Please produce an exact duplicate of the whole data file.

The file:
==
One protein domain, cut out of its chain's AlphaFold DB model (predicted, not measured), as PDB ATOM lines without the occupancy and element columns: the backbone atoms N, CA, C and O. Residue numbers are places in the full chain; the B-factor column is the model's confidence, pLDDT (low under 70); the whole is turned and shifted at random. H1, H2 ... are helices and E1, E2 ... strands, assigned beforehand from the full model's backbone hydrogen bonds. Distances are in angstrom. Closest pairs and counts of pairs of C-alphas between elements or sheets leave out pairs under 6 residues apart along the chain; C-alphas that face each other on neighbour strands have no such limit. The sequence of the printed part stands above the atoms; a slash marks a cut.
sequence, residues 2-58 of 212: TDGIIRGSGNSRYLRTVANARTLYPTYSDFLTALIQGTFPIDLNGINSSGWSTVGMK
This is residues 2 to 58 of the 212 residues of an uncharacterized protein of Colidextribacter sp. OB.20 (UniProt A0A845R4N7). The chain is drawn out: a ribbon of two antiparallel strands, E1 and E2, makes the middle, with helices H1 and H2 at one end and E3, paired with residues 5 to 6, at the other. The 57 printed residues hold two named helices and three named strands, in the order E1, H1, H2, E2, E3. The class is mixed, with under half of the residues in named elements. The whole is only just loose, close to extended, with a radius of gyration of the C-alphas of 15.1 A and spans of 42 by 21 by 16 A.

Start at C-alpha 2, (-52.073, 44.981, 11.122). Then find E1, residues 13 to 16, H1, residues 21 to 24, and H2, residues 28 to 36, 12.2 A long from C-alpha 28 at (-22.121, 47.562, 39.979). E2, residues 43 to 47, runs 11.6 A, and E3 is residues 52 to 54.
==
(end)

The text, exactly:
One protein domain, cut out of its chain's AlphaFold DB model (predicted, not measured), as PDB ATOM lines without the occupancy and element columns: the backbone atoms N, CA, C and O. Residue numbers are places in the full chain; the B-factor column is the model's confidence, pLDDT (low under 70); the whole is turned and shifted at random. H1, H2 ... are helices and E1, E2 ... strands, assigned beforehand from the full model's backbone hydrogen bonds. Distances are in angstrom. Closest pairs and counts of pairs of C-alphas between elements or sheets leave out pairs under 6 residues apart along the chain; C-alphas that face each other on neighbour strands have no such limit. The sequence of the printed part stands above the atoms; a slash marks a cut.
sequence, residues 2-58 of 212: TDGIIRGSGNSRYLRTVANARTLYPTYSDFLTALIQGTFPIDLNGINSSGWSTVGMK
This is residues 2 to 58 of the 212 residues of an uncharacterized protein of Colidextribacter sp. OB.20 (UniProt A0A845R4N7). The chain is drawn out: a ribbon of two antiparallel strands, E1 and E2, makes the middle, with helices H1 and H2 at one end and E3, paired with residues 5 to 6, at the other. The 57 printed residues hold two named helices and three named strands, in the order E1, H1, H2, E2, E3. The class is mixed, with under half of the residues in named elements. The whole is only just loose, close to extended, with a radius of gyration of the C-alphas of 15.1 A and spans of 42 by 21 by 16 A.

Start at C-alpha 2, (-52.073, 44.981, 11.122). Then find E1, residues 13 to 16, H1, residues 21 to 24, and H2, residues 28 to 36, 12.2 A long from C-alpha 28 at (-22.121, 47.562, 39.979). E2, residues 43 to 47, runs 11.6 A, and E3 is residues 52 to 54.